Genetic detective work at Columbia University has unraveled the complicated lineages of African and Asian macaques, a genus of cocker-spaniel-sized monkeys that is more widespread than any other primate except humans.
New information about how, when and where the macaques spread across three continents over the last 5 million years is expected to tell anthropologists more about how other mammals dispersed and adapted to the same conditions.
Among the many findings is that the sole African member of the genus and the widespread Asian long-tailed macaques have been inaccurately placed among the other macaques. The study, which appears in the January 1998 issue of the Journal of Human Evolution, clearly separates the Barbary ape of Morocco and Algeria from the Asian macaques and finds no particular genetic affinity of the Asian long-tailed macaques with other members of a species group that bears its name. The researchers advocate abolishing that species group as a classification.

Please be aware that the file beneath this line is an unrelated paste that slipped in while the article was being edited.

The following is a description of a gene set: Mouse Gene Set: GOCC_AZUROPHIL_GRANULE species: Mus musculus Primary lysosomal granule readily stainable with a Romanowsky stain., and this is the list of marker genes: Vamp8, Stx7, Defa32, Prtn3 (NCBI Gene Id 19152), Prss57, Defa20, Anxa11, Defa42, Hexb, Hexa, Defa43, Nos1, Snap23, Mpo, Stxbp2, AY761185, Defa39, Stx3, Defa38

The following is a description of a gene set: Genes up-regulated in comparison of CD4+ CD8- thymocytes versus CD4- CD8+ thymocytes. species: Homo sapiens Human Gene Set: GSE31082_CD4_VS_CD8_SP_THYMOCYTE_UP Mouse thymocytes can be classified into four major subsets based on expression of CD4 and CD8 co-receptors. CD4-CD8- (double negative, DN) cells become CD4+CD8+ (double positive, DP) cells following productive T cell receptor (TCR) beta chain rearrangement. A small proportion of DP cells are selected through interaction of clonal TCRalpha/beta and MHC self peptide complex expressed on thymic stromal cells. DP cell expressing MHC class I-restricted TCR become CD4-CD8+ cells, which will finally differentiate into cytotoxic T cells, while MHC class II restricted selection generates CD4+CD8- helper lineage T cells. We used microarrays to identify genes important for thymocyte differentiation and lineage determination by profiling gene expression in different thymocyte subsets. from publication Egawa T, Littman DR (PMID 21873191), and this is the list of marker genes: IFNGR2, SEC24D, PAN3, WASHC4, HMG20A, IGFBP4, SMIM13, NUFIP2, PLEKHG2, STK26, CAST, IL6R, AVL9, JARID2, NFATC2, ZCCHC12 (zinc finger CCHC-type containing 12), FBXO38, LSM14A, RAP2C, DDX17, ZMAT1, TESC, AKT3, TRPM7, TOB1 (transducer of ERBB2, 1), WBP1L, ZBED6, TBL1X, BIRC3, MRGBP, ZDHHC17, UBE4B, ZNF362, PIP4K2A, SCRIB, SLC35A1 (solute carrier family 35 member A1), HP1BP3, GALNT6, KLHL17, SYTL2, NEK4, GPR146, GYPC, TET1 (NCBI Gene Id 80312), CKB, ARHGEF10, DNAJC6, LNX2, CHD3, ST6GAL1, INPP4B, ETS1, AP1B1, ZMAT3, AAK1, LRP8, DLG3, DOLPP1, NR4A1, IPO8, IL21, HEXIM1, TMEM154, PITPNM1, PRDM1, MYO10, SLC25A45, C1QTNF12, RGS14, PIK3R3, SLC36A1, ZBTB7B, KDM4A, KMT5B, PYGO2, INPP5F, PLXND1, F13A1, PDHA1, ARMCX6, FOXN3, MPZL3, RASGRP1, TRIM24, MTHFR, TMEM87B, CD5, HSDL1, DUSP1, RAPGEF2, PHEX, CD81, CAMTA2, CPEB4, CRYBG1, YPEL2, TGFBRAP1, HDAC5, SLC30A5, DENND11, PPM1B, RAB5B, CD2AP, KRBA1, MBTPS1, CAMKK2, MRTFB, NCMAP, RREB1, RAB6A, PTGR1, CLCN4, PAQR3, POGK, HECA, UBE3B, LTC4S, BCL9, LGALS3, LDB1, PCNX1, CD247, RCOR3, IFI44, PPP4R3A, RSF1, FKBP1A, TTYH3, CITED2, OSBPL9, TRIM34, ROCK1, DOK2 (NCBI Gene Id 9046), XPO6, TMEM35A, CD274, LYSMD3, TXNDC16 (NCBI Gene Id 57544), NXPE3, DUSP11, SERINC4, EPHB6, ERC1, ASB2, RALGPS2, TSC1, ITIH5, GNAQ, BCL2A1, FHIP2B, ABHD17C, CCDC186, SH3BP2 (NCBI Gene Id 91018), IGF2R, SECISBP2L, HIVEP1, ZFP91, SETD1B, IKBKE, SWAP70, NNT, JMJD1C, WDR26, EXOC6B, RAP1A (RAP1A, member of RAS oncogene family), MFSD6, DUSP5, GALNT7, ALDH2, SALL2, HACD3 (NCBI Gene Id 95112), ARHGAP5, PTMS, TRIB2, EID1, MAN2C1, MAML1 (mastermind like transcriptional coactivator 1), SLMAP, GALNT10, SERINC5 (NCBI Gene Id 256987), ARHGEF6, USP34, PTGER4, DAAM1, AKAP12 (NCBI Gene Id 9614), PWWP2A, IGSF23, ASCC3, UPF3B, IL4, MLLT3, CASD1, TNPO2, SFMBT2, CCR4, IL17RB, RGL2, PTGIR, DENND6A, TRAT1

The study of all 19 living macaque species confirms that the genus is one of the oldest among Asian monkeys, dating to at least 7 million years ago, and one of the most successful, radiating from its home base in Africa to Europe and across southern Asia, from eastern Afghanistan through Pakistan, India, southern China, Burma, Thailand, Japan, Taiwan and the Indonesian archipelago.
The research was reported by Juan Carlos Morales, associate research scientist at the Center for Environmental Research and Conservation at Columbia, who conducted the genetic analysis, and Don J. Melnick, professor of anthropology and biological sciences and director of the Center, who gathered most of the field specimens for genetic analysis over a period of 20 years and worked with Dr. Morales to interpret the results.
Because it shows how and where macaques spread most rapidly -- throughout
Asia over the past 5 million years -- the new work wil
Contact: Bob Nelson, Office of Public Affairs